Milford Schools want to pass a $2.47 million bond on the Nov. 2 ballot to demolish the existing high school building and build a new middle school for grades six through eight.
The 30-year bond, totaling $55.9 million, would only be for these two primary purposes and site traffic/traffic flow considerations.
Additionally, the Ohio Facilities Construction Commission has approved contribution funds of $11,559,512 for the project. These state matching funds must be used within 13 months.
If passed, the owner of a home with an estimated value of $100,000 would pay $86.45 in additional taxes.
Built in 1962, Junior High School has been talked about for almost two decades.
The Sun recently spoke to Superintendent John Spieser about bail.
Spieser said a school built in the 1960s was for students of the 1960s and 1970s.
“We are asking the community for a six to eight person building that will allow our staff and students to be flexible in their spaces, flexible during a pandemic – we really could have used a space like this now – but very importantly, allow our students to compete with the world. We are not in competition with our neighbours, we are in competition with the world market. So, our students and staff deserve a world-class facility and world-class education all rolled into one,” he said.
Spieser started as a teacher at Junior High School in 1994 and said he loved Junior High School, but “it’s about time”.
“They deserve an environment designed for 2025,” he said.
And it’s not like the District has abandoned the building; Spieser pointed out that they had performed preventive maintenance.
“It gets to a point where this facility is, how much money do you spend fixing a roof? Are you just fixing sections of it; are you fixing the whole thing? It’s not like it doesn’t hadn’t been maintained,” he said. “I would invite anyone to walk through this building now; you can eat on the floors, it’s pristine. It’s beautiful. lips on a pig for a long time.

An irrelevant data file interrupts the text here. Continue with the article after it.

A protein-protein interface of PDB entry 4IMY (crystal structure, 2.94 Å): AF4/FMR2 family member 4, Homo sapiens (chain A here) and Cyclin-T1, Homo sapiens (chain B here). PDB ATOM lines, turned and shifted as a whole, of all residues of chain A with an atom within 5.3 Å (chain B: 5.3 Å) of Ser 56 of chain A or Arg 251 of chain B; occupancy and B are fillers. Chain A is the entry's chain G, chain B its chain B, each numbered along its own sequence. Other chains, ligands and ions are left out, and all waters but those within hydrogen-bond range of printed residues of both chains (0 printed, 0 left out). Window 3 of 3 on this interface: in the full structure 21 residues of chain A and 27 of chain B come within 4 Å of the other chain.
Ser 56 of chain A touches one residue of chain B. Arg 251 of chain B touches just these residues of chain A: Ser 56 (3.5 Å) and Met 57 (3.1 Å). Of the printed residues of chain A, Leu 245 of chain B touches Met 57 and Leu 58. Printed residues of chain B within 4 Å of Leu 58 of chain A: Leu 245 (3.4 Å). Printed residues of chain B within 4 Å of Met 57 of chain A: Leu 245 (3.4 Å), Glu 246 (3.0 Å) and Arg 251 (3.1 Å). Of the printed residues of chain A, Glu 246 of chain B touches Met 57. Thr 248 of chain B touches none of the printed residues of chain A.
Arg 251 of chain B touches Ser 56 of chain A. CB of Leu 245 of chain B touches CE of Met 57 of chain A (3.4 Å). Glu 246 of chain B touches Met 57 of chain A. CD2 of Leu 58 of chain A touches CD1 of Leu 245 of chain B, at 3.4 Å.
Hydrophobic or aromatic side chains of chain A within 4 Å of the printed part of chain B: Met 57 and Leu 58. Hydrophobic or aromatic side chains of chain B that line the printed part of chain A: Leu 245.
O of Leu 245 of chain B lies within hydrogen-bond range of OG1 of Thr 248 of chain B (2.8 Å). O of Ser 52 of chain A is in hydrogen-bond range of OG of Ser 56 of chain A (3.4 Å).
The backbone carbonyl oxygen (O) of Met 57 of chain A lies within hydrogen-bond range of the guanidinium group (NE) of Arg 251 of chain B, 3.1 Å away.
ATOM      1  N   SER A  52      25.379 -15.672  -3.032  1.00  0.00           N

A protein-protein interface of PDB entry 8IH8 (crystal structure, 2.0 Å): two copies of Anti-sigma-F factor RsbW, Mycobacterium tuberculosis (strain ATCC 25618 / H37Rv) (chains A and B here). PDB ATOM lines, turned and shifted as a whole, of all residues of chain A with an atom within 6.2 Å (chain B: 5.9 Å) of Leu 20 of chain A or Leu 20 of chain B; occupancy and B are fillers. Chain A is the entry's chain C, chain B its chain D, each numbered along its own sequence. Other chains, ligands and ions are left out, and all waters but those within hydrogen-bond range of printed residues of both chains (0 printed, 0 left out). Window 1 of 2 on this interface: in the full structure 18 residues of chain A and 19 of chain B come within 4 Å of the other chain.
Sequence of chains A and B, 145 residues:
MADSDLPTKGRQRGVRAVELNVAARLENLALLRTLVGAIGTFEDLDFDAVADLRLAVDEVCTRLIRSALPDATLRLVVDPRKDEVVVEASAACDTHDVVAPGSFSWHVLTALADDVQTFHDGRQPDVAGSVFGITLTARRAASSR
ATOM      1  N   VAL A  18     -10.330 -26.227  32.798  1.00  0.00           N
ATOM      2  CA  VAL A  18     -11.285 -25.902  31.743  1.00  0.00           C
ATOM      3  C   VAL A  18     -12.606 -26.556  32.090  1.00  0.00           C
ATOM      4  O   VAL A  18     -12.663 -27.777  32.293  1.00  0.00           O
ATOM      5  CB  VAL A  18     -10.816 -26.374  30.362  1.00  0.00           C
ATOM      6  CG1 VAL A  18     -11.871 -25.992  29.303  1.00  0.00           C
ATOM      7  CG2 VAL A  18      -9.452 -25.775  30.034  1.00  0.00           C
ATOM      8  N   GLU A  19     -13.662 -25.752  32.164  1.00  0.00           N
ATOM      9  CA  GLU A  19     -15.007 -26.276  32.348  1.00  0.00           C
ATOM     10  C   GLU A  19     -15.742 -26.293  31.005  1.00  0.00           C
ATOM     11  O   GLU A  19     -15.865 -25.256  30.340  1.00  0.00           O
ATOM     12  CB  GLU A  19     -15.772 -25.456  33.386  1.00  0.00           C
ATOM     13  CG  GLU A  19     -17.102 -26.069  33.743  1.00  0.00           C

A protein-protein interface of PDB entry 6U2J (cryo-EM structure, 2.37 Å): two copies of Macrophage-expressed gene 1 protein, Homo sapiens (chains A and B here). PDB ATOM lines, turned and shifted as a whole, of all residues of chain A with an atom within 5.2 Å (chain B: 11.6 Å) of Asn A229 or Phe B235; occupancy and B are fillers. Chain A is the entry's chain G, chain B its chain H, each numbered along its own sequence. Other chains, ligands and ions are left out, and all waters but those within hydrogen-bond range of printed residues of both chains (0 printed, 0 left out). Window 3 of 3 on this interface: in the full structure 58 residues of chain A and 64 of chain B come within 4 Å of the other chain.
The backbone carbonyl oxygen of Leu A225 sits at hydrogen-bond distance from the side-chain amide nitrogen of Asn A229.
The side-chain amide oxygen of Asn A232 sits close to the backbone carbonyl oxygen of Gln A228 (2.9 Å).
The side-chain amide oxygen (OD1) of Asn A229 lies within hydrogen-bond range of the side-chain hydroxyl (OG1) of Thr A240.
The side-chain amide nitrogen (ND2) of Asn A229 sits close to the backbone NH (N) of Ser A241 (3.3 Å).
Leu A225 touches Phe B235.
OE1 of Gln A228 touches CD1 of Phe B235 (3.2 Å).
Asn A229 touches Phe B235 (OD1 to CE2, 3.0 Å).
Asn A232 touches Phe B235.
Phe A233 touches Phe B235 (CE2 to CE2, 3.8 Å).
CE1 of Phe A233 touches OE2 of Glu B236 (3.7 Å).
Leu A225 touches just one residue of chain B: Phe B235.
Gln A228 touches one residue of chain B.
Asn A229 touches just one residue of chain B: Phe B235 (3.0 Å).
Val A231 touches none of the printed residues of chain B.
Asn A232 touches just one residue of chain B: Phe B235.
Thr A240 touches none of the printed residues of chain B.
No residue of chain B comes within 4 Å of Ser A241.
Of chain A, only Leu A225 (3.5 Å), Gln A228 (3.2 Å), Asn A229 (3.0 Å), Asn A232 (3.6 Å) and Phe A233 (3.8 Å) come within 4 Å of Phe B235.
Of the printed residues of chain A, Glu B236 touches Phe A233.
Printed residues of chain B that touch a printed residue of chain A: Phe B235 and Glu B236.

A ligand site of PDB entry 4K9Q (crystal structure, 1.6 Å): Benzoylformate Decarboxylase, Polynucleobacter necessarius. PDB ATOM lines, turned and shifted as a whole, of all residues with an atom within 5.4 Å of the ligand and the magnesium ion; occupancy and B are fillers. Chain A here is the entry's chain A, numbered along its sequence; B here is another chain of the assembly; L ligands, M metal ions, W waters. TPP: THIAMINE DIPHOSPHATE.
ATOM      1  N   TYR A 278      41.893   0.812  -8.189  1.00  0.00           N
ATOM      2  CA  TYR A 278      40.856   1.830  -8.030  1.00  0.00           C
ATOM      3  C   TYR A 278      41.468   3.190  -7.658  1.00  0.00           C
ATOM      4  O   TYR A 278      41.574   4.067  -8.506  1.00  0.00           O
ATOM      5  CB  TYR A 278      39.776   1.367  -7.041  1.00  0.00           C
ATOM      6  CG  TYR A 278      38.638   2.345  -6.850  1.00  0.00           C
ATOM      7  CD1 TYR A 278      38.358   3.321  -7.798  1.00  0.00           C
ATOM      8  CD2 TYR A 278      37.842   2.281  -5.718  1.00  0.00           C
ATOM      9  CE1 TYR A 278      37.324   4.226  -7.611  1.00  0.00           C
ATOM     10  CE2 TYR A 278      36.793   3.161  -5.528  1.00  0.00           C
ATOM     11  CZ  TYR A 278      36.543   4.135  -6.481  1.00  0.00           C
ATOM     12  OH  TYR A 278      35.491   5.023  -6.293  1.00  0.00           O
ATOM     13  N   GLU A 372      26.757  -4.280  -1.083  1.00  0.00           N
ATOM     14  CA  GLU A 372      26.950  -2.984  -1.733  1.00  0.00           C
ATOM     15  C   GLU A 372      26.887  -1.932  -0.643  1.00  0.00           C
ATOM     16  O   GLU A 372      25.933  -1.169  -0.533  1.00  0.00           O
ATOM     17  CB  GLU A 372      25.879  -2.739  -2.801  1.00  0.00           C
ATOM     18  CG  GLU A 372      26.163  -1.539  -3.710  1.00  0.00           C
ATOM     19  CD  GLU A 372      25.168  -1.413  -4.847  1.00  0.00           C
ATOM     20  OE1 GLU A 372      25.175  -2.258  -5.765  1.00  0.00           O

Following the failure of the previous bail action attempt in the May 2019 ballot, then-Superintendent Nancy House established and participated in meetings of the Community Advisory Committee comprised of various stakeholders within the community , including parents with children in schools, business owners and those without children in schools.
CAT’s overall conclusion was that they wanted state funding to help with expenses, to only deal with one new college, and to reduce the term of the bond from 37 years to 30 years.
The amount of the bond itself has also dropped significantly, from the $98 million requested in 2019 to $55.9 million for that scheduled for the Nov. 2 ballot.
Milford Schools board member Dave Meranda, who also attended CAT meetings, said the board had met all of these requirements.
“We’re doing everything the community told us two summers ago, so we’re just following the community’s instructions,” he said.
In a quote provided to The Sun, Chris Hamm, chairman of the board, said buildings don’t necessarily bring better education, but can “restrict student education and growth.”
“Milford is consistently in the top 10 school districts in Ohio by most metrics and rankings, especially when it comes to life readiness. And is one of the best school districts for money management. (Balance Sheet and Auditor of State Awards) and Transparency (Ohio Checkbook, Live Broadcasts, Access to Board Agenda and Attachments Prior to Meetings, In-Person Since June 2020 with Public Comment),” Hamm continued. “No one wants more taxes, but a good school district fuels a community and improves assets. We have a 13 month window to use these public funds and only one November to do so.